New risk associated with Lamictal (lamotrigine)

July 21, 2018

 

Below is information on a newly discovered risk that is associated with Lamictal (lamotrigine) use; so far there have been only 8 known cases of this reaction in 24 years. Psychiatrists are still trying to assess this new risk.  In patients currently taking the medication not experiencing this reaction, the likelihood of the reaction occurring seems very small, though it’s not yet possible to know how small.  I encourage folks on Lamictal to discuss this further with their doctor.  Below is an article on the risk from the website Medscape:

 

 “The anticonvulsant medication lamotrigine can cause the rare but serious immune system reaction hemophagocytic lymphohistiocytosis (HLH), the US and Food and Drug Administration said today in a safety communication.  The FDA said a warning about the risk for HLH will be added to the prescribing information on lamotrigine drug labels.

 

Lamotrigine is used alone or with other medicines to treat seizures in patients age 2 years and older. It is also indicated for maintenance treatment in patients with bipolar disorder to help stave off mood episodes (depression, mania or hypomania, and mixed episodes).

HLH is a hyperinflammatory syndrome that can lead to hospitalization and death, especially if not diagnosed and treated quickly. Diagnosis is often complicated because early signs and symptoms, such as fever and rash, are not specific, the FDA notes.  HLH may also be confused with other serious immune-related adverse reactions, such as drug reaction with eosinophilia and systemic symptoms (DRESS).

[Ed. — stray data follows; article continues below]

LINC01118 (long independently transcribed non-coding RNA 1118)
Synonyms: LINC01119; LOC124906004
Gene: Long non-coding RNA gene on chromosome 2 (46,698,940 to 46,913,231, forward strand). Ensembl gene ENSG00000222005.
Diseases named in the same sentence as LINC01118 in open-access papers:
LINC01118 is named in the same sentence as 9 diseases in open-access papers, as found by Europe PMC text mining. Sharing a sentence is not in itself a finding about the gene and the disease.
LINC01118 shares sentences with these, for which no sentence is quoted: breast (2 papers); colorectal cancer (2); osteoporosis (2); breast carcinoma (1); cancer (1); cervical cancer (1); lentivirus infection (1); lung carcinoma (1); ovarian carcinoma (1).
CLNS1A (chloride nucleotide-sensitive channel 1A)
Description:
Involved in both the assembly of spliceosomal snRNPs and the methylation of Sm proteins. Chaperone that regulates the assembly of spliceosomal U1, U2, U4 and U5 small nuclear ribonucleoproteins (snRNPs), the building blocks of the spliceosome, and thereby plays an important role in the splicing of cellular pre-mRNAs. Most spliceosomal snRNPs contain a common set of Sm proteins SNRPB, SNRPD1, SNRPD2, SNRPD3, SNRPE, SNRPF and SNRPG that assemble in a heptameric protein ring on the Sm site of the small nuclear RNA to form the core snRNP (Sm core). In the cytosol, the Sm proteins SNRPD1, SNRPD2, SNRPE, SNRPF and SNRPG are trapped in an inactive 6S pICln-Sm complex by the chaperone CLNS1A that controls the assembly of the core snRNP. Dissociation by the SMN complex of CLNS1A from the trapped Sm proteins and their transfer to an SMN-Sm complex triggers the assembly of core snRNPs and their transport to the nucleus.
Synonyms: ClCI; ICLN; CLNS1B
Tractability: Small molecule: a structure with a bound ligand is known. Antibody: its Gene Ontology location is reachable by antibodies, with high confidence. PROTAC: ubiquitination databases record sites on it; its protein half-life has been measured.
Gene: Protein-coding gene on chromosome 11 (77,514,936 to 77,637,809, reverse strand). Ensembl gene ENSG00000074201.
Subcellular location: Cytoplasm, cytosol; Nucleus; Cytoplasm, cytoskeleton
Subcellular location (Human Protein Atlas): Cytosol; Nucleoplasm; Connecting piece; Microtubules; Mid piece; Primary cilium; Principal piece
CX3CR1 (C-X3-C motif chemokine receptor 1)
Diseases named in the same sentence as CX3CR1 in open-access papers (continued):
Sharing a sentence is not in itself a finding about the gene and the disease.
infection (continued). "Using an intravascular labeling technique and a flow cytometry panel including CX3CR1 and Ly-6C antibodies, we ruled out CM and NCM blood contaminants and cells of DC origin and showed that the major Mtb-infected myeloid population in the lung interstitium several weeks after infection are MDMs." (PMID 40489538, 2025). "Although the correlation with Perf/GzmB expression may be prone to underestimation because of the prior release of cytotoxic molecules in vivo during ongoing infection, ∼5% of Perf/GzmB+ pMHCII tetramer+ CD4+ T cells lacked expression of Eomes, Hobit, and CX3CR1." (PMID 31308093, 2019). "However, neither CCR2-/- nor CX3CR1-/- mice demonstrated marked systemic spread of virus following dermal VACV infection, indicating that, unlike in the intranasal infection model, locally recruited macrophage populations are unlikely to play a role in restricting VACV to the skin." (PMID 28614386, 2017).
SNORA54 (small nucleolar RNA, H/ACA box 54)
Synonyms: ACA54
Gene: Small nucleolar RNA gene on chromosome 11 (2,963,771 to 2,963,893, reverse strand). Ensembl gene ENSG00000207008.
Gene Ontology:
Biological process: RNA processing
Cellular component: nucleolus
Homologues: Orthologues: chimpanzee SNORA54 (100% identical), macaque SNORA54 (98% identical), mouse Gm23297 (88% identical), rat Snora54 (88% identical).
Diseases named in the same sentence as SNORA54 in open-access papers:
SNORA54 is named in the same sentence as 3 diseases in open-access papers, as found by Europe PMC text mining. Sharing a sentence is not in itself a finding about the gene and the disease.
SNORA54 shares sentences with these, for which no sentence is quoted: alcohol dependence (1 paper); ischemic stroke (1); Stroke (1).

Lamotrigine was approved in 1994 and is available under the brand name Lamictal (GlaxoSmithKline) and in generic forms. In the 24 years since approval, the FDA has identified eight cases (two in the United States and six abroad) of confirmed or suspected HLH associated with lamotrigine in children and adults but says there are "likely additional cases" that they are unaware of.  There is "reasonable evidence" that lamotrigine was the cause of HLH in these eight cases, based on the timing of events and the order in which they occurred, the agency said. All eight patients required hospitalization and received drug and other medical treatments. One patient died.

 

The FDA recommends that patients taking lamotrigine who develop fever or rash be evaluated promptly; the drug should be stopped if HLH or another serious immune-related adverse reaction is suspected and an alternative cause for the signs and symptoms cannot be established.

 

Patients receiving lamotrigine should be advised to seek immediate medical attention if they experience symptoms of HLH.  HLH can be diagnosed if a patient has at least five of the following eight signs or symptoms:

 

·       Fever and rash; swollen lymph nodes, skin rashes, 

·       Enlarged spleen/liver; pain, tenderness, or unusual swelling over the liver area in the upper right belly

·       Cytopenias/low platelets; unusual bleeding

.       Seizures, trouble walking, difficulty seeing, or other visual disturbances

·       Elevated levels of triglycerides or low blood levels of fibrinogen

·       High levels of blood ferritin

·       Hemophagocytosis identified through bone marrow, spleen, or lymph node biopsy

·       Decreased or absent natural killer cell activity

·       Elevated blood levels of CD25 showing prolonged immune cell activation

 

Healthcare professionals are encouraged to report adverse events related to use of lamotrigine to the FDA's MedWatch Safety Information and Adverse Event Reporting Program."

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